Best Lightweight: Blue-9 Balance Harness

Blue-9 Harness

Amazon

Size(s): X-small, small, medium, medium/large, large | Color(s): Black, blue, camo, hot pink, orange, purple, red, sky blue, hunter green | Main material: Nylon

What We Like
  • Six spots for adjustment

  • Buckle-on neck loop

  • Lightweight, not bulky

What We Don't Like
  • No padding

Some dogs don’t like the bulk that comes with traditional hiking harnesses. Depending on their body type or how they move, your dog might feel restricted, or the extra material could cause chafing. The Blue-9 Balance Harness is a simple strap harness with six points of adjustment, plus rings on the front or the back to attach a leash. The straps stay out of the way and offer a smooth range of motion. There’s even a buckle neck loop for dogs that don’t like having things pulled over their heads. The Blue-9 Balance Harness comes in five sizes and nine colors.

This is the harness most often recommended by Rachel Callery, certified professional dog trainer and owner of Unleash ATL Dog Training in Atlanta.

“It’s the best in terms of taking your dog’s anatomy and movement into consideration (no straps in places they shouldn’t be) and provides a comfortable, minimalist fit,” Callery says. “It’s not the style that many people are looking for in a hiking harness, as it lacks the padding and extra storage—but this is exactly what makes it so comfortable in my opinion!”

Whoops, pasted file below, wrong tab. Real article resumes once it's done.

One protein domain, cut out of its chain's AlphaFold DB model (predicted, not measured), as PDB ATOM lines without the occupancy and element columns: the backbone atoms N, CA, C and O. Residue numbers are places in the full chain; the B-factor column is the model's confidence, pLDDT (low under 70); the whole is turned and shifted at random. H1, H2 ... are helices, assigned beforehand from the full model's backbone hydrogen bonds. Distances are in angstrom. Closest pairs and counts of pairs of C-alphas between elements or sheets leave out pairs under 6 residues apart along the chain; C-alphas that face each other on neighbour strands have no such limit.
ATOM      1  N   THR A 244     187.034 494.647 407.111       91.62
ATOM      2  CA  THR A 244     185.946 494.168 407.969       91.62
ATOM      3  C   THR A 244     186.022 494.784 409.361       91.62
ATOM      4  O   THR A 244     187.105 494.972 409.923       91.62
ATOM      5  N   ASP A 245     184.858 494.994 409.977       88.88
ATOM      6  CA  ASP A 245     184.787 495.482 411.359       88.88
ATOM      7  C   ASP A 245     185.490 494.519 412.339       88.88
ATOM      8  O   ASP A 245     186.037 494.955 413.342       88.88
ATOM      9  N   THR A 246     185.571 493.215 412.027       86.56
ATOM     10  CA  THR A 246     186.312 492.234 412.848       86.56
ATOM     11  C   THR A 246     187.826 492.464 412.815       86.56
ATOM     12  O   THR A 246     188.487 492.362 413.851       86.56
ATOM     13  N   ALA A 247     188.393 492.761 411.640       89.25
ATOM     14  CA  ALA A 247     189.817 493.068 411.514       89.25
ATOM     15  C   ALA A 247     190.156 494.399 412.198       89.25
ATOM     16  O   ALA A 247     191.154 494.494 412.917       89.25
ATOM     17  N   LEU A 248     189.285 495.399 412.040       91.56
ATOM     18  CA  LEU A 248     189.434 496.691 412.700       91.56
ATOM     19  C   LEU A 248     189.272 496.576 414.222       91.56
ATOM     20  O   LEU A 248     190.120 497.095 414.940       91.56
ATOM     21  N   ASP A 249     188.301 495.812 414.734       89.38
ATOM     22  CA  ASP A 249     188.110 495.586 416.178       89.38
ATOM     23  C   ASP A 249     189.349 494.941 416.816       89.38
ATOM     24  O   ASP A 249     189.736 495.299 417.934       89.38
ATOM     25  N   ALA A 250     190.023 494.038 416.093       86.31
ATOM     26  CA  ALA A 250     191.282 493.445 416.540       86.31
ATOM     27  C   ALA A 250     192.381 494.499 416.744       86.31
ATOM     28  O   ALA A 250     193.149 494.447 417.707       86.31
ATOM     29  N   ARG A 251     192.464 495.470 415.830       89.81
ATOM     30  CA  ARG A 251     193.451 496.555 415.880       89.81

Best Budget: Ruffwear Front Range Dog Harness

RUFFWEAR - Front Range, Everyday No Pull Dog Harness

Courtesy of Amazon

Size(s): Xx-small, x-small, small, medium, large/x-large | Color(s): Aurora teal, blue moon, campfire orange, twilight gray, hibiscus pink, huckleberry blue, red sumac, tumalo teal | Main material: Polyester ripstop

What We Like
  • Two spots for leash attachment

  • Lots of color choices

  • Pocket for ID tags

What We Don't Like
  • No lift handle

Like other Ruffwear gear, the Front Range harness is durable and looks great. It’s well padded and has tough construction, including substantial buckles, heavy stitching, and sturdy fabric. It’s a little more basic than some of the other models, but it still has four spots where you can make fit adjustments and there are two places (front and back) to attach a leash.

There’s no lift handle on this harness, but because it has a lower profile and less material, it can be just as useful on neighborhood streets as it is on wilderness trails. There’s a cool little pocket on the neck where you can tuck in your dog’s ID tags to keep them from jingling or getting snagged on anything. The harness comes in five sizes and eight colors.